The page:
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What does a higher RPM do?

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May 28, 2009 11:08:57 PM

just asking what a higher RPM do, does it increase game performance and how fast you run programs?

More about : higher rpm

a b G Storage
May 29, 2009 1:59:32 AM

No.

Higher RPMs generally means faster load and save times.
a c 127 G Storage
May 29, 2009 2:13:17 AM

Higher RPM means faster moving mechanical components (the platters), this means the latency (delay) can be shorter, when performing a seek operating to find the place you want to read or write. Since HDDs are very fast in actually reading/writing, but very slow when seeking to the right location, faster RPM is one way to cope with this problem.

But you can't hide fundamental flaws in the technology, ans even high RPM disk will get beaten by modern SSDs in both realistic and laboratory benchmarks.

In reality, the 10.000rpm Velociraptor is a nice alternative to the expensive and low-capacity but high-performance SSDs available right now (OCZ vertex & Intel X25-M). But i believe all systems should rely on flash storage for the system disk, and only pure data storage should be handled by mechanical disks, if possible in a redundant configuration.
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May 29, 2009 2:51:07 AM

On what?
May 29, 2009 3:36:35 AM

in fans they can make it really loud but move a ton of air. But that's what a quality sound system is for to drown out the fans :) 
a c 167 G Storage
May 29, 2009 3:57:18 AM

RPM is short for revolutions per minute.

In fans, higher rpm's means the fan spins faster, pushing more air, at the expense of more noise.

In hard drives it means the drive spins faster, reducing the latency, which is the time for the data to come under the read/write heads. It is defined as the time for half of a revolution. It does not directly equate to higher data transfer rates, which is commonly assumed. The data transfer rate is a function of both the density of the drive, the rpm, and weather the data is near the axis of the drive, or the periphery.
May 29, 2009 4:00:49 AM


Look like geo beat me to it, and did a better job explaining it lol.
May 29, 2009 11:55:48 AM

i see, that sort-of what i thought, lol.

SSD's are faster than HDD's but much more costly x.x, rather i just ttake two velocirapters and stick em in RAID 0

Hehe, im gonna have to learn how to make particions of my drive, someone made a post on how to but i lost it, was really helpful, split it all up and half of the drive was the peripheral sides of the disk
a c 167 G Storage
May 29, 2009 1:11:47 PM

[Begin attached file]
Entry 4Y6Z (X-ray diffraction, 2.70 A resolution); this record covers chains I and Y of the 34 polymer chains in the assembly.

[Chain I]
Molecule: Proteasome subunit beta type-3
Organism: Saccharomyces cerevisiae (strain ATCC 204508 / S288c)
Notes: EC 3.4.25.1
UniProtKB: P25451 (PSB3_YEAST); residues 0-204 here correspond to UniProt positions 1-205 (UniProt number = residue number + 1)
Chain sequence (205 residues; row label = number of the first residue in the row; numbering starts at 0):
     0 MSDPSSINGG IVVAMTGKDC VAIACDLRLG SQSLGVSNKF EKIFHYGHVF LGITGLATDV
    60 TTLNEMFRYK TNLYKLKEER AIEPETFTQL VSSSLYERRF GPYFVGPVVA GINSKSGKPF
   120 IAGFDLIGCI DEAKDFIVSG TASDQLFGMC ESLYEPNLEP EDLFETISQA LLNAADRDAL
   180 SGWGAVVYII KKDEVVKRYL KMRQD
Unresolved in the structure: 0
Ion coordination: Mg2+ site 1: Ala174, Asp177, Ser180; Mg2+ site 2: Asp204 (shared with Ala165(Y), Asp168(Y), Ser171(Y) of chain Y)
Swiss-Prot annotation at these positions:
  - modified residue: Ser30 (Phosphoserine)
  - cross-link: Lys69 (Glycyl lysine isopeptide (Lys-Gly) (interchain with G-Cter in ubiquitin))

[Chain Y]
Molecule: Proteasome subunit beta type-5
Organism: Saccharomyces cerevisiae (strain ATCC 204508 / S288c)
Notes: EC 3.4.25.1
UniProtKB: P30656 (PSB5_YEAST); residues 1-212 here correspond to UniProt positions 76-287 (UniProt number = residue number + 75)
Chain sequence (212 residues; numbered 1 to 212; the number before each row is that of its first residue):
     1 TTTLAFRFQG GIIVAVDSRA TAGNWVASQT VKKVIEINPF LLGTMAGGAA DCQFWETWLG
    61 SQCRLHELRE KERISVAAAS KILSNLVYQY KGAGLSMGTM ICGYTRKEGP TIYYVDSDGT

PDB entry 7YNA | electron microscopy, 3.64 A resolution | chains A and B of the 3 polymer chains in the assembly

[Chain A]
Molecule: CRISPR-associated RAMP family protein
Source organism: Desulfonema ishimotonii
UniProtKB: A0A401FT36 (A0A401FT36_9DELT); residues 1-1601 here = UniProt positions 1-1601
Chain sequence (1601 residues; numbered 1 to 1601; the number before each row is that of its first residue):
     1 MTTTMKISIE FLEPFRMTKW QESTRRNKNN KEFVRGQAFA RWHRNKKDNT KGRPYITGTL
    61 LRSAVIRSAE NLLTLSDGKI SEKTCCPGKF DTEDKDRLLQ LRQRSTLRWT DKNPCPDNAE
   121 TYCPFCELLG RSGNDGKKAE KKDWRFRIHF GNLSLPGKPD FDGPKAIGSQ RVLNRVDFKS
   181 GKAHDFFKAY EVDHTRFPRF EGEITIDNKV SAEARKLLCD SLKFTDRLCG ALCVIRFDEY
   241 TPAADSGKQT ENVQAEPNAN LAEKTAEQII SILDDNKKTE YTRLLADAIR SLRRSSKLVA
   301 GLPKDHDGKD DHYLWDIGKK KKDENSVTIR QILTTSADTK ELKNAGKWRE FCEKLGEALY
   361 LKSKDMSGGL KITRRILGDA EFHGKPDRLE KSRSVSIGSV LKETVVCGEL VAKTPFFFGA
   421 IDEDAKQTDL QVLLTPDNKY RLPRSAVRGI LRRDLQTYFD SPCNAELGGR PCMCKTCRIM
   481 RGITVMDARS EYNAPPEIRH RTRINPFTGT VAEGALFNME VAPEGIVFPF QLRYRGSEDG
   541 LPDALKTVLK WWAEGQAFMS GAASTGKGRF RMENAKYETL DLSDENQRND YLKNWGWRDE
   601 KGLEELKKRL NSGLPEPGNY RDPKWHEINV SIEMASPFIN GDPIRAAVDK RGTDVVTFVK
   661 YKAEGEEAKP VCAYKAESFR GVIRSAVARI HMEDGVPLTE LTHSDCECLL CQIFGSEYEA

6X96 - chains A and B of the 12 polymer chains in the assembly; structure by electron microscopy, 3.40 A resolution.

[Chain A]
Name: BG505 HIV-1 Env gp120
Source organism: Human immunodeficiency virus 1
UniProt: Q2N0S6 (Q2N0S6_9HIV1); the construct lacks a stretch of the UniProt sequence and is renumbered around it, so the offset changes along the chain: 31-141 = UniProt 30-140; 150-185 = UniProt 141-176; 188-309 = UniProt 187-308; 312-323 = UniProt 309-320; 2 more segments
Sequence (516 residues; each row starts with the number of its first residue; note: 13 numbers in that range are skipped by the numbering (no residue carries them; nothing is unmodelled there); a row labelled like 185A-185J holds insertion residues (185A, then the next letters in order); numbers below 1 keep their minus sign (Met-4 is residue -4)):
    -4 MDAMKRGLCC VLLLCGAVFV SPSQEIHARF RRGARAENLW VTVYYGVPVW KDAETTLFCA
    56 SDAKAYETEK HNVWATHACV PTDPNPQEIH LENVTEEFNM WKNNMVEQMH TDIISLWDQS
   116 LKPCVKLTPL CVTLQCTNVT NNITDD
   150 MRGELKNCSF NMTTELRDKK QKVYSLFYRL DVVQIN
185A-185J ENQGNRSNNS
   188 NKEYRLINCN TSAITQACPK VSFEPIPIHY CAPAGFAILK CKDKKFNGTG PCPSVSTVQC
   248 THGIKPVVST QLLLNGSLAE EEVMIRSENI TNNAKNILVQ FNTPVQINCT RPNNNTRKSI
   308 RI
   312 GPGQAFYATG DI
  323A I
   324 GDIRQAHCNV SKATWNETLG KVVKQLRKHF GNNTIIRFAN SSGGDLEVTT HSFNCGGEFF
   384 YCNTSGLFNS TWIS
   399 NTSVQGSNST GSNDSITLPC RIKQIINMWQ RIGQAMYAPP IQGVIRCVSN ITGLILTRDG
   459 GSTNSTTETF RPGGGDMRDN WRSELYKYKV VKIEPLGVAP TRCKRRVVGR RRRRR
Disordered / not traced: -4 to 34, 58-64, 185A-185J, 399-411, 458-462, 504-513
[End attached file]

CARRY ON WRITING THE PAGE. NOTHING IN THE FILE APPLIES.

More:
There is generally no real world(vs. synthetic transfer rate benchmarks) performance advantage to raid of any kind.
Go to www.storagereview.com at this link: http://faq.storagereview.com/tiki-index.php?page=Single...
There are some specific applications that will benefit, but
gaming is not one of them. Even if you have an application which reads one input file sequentially, and writes
it out, you will perform about as well by putting the input on one drive, and the output on the other.

If you have two velociraptors, use one for the os and programs, and the other for storage. I would get a larger, slower, cheaper drive for storage instead.
By the end of the year, I expect that a SSD will become a better competitive solution for the OS/program drive.

What do you want to accomplish by partitioning? Most of the time, it is better to let the OS manage the whole drive.
May 29, 2009 8:08:59 PM

i heard by particining the rest of the half of your drive, like you've used 250 GB and have 250GB, let the other half like use less of it, since its made in the peripherals of your HDD, duno if its true
May 29, 2009 10:16:57 PM

So a higher RPM will decrease the time it takes me to download something?
May 29, 2009 10:59:02 PM

Quote:
So a higher RPM will decrease the time it takes me to download something?

No.

Assuming we are talking about disk drives here, higher RPM only increases the time it takes to read or write to your disk drive. (In effect. The actual speedup is in the time it takes to find the correct place to read/write on the hard drive)

The speed at which you can download something is (almost always) dependent on the speed of your internet connection. I suppose there are possible cases of a combination of a really slow (old) computer with an insanely fast internet connection, but I would think that such a case is very nearly impossible to find.

Quote:
i heard by particining the rest of the half of your drive, like you've used 250 GB and have 250GB, let the other half like use less of it, since its made in the peripherals of your HDD, duno if its true


Partitioning your hard drive merely makes your hard drive look like two (or more) hard drives as far as your operating system(s) are concerned. Very useful in many applications, such as dual booting or keeping the system drive (that has your OS on it) separate from your data (games, music, etc..)
May 30, 2009 5:33:33 AM

You meant decreasing the time it takes, right? ;) 

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